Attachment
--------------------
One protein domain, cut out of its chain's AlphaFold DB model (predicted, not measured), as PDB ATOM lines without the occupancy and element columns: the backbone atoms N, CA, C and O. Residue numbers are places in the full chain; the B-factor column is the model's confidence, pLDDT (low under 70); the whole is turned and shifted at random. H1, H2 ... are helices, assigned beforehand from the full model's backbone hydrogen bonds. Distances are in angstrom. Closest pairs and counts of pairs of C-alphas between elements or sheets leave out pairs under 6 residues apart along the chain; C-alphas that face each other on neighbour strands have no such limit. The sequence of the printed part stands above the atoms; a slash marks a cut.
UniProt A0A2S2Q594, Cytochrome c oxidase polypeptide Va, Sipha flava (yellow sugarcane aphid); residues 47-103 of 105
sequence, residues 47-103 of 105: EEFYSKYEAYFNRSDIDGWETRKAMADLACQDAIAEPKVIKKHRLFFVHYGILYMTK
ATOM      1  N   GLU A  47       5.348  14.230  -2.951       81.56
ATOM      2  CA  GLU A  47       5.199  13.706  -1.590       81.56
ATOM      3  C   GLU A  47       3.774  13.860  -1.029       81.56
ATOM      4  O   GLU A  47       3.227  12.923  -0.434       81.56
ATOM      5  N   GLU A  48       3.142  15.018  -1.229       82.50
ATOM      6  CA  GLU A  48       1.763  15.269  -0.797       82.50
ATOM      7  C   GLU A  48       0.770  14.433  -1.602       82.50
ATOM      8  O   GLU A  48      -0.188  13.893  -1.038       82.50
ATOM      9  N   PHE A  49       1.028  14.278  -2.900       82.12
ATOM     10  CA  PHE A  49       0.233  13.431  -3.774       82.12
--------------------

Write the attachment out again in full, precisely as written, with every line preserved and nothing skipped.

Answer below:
One protein domain, cut out of its chain's AlphaFold DB model (predicted, not measured), as PDB ATOM lines without the occupancy and element columns: the backbone atoms N, CA, C and O. Residue numbers are places in the full chain; the B-factor column is the model's confidence, pLDDT (low under 70); the whole is turned and shifted at random. H1, H2 ... are helices, assigned beforehand from the full model's backbone hydrogen bonds. Distances are in angstrom. Closest pairs and counts of pairs of C-alphas between elements or sheets leave out pairs under 6 residues apart along the chain; C-alphas that face each other on neighbour strands have no such limit. The sequence of the printed part stands above the atoms; a slash marks a cut.
UniProt A0A2S2Q594, Cytochrome c oxidase polypeptide Va, Sipha flava (yellow sugarcane aphid); residues 47-103 of 105
sequence, residues 47-103 of 105: EEFYSKYEAYFNRSDIDGWETRKAMADLACQDAIAEPKVIKKHRLFFVHYGILYMTK
ATOM      1  N   GLU A  47       5.348  14.230  -2.951       81.56
ATOM      2  CA  GLU A  47       5.199  13.706  -1.590       81.56
ATOM      3  C   GLU A  47       3.774  13.860  -1.029       81.56
ATOM      4  O   GLU A  47       3.227  12.923  -0.434       81.56
ATOM      5  N   GLU A  48       3.142  15.018  -1.229       82.50
ATOM      6  CA  GLU A  48       1.763  15.269  -0.797       82.50
ATOM      7  C   GLU A  48       0.770  14.433  -1.602       82.50
ATOM      8  O   GLU A  48      -0.188  13.893  -1.038       82.50
ATOM      9  N   PHE A  49       1.028  14.278  -2.900       82.12
ATOM     10  CA  PHE A  49       0.233  13.431  -3.774       82.12